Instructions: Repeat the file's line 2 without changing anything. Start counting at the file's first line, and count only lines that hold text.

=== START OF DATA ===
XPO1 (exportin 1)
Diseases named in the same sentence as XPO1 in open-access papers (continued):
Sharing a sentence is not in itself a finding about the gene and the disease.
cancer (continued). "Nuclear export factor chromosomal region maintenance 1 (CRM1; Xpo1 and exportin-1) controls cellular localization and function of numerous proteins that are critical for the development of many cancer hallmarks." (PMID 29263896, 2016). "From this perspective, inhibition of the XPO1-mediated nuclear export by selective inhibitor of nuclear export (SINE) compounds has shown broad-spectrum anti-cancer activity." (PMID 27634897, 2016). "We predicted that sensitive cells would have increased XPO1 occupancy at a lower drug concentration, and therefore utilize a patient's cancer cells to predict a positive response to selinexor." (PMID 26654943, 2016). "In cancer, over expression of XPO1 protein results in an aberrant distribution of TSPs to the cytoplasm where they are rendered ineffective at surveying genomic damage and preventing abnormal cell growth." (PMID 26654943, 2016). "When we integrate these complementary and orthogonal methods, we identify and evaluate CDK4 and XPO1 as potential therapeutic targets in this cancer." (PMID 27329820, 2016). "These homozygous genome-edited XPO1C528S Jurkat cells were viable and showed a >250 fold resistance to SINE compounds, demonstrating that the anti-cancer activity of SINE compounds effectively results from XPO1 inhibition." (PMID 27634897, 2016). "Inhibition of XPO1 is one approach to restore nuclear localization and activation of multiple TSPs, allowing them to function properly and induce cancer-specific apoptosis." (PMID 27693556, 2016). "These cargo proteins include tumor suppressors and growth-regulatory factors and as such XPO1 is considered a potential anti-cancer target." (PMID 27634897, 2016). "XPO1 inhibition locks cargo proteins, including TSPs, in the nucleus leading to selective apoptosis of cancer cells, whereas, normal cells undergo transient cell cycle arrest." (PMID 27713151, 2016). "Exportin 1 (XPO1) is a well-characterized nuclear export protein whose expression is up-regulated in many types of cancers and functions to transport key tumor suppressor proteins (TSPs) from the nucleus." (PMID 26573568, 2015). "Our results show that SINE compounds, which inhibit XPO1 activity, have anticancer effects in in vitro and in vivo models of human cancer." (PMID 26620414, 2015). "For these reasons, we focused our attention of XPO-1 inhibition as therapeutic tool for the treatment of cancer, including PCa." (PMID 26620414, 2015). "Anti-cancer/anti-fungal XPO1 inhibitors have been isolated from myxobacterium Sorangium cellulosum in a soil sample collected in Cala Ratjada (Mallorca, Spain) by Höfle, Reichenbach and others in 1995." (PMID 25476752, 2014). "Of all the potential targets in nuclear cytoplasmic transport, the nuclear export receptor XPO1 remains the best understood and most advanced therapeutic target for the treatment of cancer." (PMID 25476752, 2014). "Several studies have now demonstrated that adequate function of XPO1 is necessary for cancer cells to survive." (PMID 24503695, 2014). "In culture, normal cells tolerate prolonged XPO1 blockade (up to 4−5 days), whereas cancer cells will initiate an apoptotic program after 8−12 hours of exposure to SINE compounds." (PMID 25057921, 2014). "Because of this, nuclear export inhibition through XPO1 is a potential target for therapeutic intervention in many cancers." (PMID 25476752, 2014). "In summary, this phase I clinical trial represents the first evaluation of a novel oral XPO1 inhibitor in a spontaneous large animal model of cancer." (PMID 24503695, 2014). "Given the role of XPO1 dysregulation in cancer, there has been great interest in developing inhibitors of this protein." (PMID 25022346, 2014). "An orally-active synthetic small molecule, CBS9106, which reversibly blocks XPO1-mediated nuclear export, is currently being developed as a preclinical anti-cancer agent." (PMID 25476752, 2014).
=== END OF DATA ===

Diseases named in the same sentence as XPO1 in open-access papers (continued):